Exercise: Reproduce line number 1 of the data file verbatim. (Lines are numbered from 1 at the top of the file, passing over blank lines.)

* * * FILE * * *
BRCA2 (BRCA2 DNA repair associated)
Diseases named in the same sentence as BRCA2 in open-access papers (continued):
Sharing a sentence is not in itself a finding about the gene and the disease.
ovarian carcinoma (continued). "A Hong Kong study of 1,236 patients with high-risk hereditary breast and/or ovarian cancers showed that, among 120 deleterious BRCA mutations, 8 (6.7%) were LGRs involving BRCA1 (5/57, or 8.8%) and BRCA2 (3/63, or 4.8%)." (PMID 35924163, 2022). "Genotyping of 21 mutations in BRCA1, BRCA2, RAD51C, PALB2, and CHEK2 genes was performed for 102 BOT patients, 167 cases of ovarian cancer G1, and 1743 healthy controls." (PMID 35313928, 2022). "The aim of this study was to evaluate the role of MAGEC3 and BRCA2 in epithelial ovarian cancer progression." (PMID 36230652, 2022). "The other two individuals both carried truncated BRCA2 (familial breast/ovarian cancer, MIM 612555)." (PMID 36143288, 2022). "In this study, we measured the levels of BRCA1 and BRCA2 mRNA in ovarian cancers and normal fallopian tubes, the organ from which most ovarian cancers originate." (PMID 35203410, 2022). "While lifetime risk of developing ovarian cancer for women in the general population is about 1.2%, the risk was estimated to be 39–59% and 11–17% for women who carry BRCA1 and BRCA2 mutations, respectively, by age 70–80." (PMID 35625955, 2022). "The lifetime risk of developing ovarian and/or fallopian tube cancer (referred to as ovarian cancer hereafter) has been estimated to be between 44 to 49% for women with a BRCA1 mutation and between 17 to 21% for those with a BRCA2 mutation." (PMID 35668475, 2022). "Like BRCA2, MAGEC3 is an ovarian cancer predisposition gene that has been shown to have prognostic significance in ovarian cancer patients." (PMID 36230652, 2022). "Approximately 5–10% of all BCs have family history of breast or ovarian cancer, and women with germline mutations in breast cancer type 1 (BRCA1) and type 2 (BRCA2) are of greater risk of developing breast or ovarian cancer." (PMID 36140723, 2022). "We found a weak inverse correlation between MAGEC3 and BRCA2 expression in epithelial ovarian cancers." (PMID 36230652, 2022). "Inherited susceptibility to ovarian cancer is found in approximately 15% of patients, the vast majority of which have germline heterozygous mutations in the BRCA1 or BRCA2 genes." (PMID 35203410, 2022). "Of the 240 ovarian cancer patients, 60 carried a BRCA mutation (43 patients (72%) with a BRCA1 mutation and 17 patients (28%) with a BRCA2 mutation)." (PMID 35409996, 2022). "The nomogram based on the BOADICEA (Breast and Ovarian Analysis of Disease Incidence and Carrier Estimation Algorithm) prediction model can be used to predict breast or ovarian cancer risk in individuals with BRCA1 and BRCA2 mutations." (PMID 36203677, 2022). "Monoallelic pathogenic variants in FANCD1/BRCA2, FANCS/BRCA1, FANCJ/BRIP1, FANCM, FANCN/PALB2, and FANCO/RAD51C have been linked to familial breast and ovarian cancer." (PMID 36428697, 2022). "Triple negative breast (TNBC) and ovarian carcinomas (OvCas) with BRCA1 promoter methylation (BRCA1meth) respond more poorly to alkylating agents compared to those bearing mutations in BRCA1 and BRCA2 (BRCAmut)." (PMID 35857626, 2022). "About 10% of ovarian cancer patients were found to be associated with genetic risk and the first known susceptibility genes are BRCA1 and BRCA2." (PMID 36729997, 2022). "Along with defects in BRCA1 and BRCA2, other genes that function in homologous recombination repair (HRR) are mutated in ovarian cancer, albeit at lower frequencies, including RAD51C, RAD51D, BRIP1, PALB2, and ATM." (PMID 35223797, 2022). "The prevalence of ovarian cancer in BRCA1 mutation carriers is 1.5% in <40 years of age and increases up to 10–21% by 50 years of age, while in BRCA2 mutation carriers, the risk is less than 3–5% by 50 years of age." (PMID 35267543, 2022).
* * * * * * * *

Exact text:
BRCA2 (BRCA2 DNA repair associated)